Aryaan Bassi - General Care Projects in Kenya
Arriving in Kenya
Upon arriving in Nairobi I was overwhelmed at first by the hustle and bustle of the city, there were so many different vehicles on the road, tuk-tuks and matatus which I would later become very familiar with; as this would be my mode of transport to and from the placement.
Filled with excitement after my long journey I wanted to take in as much of my surroundings as possible, so I forced myself to stay awake on the three hour journey to Nakuru from Nairobi. It really is a shock when you are a city girl like myself and look out of the window and see zebras and baboons just casually standing by the sides of the road! However, this immediate change in environment only increased my enthusiasm and eagerness to start this project.
Upon arrival I was shown to my host family and met the other host volunteers who were staying with me- very apprehensive at first as I wasn’t too sure what to expect. But, my host family were wonderful and I became close friends with the host volunteers who were staying with me and we are still in contact!
What truly made me realise that I was not in the UK anymore was when we were given a tour of Nakuru town, although it is a small town, the multi-coloured fruits that were displayed to be sold, the busyness of the matatu station, it made me realise that I was not at home anymore and I loved it!
Fresh watermelon, pineapples, bananas were all sold by the side of the road and all the vendors try and get your attention to sell their products which, I admit does take a bit of getting used to. Later on I had my first meal with the host family and other volunteers - as I sat around the dinner table I realised how unique it was that my housemates were people from all over the world; one of the fantastic things about doing a project like this is that not only are you doing something for a great cause, but you meet these fascinating people from different parts of the world!
My Care placement
Nakuru Future was the name of the placement that I was volunteering at, it was a children’s home where the children would sleep, get food and play different games after school and during their holidays. The activities, involved me helping some of the children with their schoolwork, taking part in the children’s games whilst thinking of fun and unique things that the children had not done before. An example of some of the activities and games that I did with the children are: we had a water balloon fight, played hide and seek, musical statues, dobby scarecrow.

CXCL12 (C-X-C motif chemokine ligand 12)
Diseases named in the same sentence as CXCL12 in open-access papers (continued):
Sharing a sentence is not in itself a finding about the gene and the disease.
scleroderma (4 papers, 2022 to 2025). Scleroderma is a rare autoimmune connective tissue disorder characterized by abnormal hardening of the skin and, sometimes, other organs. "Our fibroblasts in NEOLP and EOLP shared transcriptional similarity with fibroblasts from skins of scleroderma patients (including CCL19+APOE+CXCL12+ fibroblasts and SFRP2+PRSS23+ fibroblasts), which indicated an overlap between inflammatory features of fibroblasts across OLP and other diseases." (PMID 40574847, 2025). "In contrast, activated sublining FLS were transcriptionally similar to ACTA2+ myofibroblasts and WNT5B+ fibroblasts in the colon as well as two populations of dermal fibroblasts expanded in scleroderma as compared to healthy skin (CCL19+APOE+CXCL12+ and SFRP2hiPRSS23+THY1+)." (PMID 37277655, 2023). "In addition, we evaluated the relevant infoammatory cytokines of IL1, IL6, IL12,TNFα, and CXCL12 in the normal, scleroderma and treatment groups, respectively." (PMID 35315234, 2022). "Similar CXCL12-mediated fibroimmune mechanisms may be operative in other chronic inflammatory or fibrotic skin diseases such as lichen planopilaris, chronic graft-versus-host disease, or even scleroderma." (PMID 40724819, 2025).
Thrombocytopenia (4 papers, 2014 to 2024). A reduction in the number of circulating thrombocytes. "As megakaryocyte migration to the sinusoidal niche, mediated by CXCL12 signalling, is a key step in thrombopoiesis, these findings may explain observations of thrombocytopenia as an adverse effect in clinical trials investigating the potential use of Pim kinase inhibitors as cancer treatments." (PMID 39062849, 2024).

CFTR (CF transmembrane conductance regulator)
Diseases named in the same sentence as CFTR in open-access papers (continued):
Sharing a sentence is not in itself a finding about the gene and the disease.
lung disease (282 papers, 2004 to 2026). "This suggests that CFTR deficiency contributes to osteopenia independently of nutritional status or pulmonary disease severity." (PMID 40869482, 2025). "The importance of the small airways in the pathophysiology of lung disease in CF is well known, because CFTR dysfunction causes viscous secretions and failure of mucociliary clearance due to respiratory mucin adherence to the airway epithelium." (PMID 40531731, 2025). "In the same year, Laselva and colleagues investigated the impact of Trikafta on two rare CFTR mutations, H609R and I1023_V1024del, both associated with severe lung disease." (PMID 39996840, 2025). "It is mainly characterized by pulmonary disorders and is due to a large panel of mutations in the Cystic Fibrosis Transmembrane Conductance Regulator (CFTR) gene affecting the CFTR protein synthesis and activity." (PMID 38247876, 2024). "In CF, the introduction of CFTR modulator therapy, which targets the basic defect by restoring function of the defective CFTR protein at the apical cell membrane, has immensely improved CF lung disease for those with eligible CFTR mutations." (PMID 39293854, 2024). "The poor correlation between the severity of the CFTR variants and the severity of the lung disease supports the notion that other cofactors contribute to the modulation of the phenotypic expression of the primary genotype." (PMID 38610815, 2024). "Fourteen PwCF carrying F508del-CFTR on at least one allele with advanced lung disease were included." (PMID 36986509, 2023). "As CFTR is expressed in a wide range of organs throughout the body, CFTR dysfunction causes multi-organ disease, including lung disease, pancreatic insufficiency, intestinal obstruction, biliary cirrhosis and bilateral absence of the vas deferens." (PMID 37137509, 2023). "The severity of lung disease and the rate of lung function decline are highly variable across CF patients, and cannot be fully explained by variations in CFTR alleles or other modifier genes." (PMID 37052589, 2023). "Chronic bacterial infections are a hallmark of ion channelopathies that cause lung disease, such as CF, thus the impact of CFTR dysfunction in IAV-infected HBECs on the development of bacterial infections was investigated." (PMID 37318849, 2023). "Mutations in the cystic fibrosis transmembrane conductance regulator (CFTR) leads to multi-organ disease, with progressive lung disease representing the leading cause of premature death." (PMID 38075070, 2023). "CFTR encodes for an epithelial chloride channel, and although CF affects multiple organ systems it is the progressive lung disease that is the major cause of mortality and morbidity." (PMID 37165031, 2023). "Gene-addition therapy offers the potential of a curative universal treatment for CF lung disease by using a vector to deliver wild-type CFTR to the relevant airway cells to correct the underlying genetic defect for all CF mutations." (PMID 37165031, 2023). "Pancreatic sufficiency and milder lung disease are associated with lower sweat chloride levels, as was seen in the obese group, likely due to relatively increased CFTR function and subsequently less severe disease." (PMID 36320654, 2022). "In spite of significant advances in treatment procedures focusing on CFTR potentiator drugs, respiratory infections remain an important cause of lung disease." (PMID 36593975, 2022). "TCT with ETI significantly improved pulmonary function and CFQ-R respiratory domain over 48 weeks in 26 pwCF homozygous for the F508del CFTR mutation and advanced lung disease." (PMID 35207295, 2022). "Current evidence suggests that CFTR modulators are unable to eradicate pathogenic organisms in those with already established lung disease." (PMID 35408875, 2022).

The children also taught me various traditional games and performed traditional African dance. Thinking back on it now, it was a truly incredible and rewarding experience and I would strongly encourage anyone who is debating whether to take this opportunity and volunteer for a good cause to do it. I created a strong bond with all of the girls and my supervisor Sharon and it was so upsetting when I had to leave on the last day. I bought some gifts for the girls before I left, (as the home was an all-girls home with the age range being from age 6-14) which included some sweets and bracelets.
My host family in Kenya
My host family took the other volunteers and me out for ‘myo choma’ which is a welcoming meal where a goat is eaten. Now I personally have never eaten goat in my life and the goat itself is cooked on a barbecue where you can literally see the intestines and all the different parts of the goat being cooked! The meat was then served on a chopping board and I tried goat intestine, where the intestine was covered in salt to mask the taste. I shall have to admit, it was not my favourite meal in Kenya, however it was a truly different experience.
My host family were always very welcoming and breakfast was also ready for us on the table in the morning. This consisted of cereals, eggs and toast and there was always a delicious hot dinner waiting for us in the evening. On one of my days off, the other volunteers and I went to visit the places where our host parents worked and it was interesting to gain more of an insight into their day to day lives. My host mum was extremely kind and upon leaving she gave us each a gift and mine was a small wooden statue of a giraffe that is in home, in my bedroom; so now whenever I see it, it acts as a small reminder of this amazing adventure I had and the incredible people who I have met.
Free time in Kenya
Although the placement does occupy most of the day there are still many opportunities to explore the area you are living in. As I volunteered for one month my free time was spent with other volunteers going on day trips to Hell’s Gate, which is basically a bicycle safari and a very different way to see animals up close!
We also went to a nearby town called Navaisha, which is where there was a large waterfall that you could pay a guide to take you close to. It was really exciting exploring all of these different nearby towns and Nakuru itself. I decided to do this project, because I wanted to do something different, yet I also wanted to help people and have a positive impact whilst exploring another country and am incredibly glad that I took part, it was an experience that I cannot ever forget and will surely stay with me for the rest of my life.
This volunteer story may include references to working in or with orphanages. Find out more about Projects Abroad's current approach to volunteering in orphanages and our focus on community-based care for children.
This is a personal account of one volunteer’s experience on the project and is a snapshot in time. Your experience may be different, as our projects are constantly adapting to local needs and building on accomplishments. Seasonal weather changes can also have a big impact. Find out more about what you can expect from this project, or speak to one of our friendly Programme Advisors.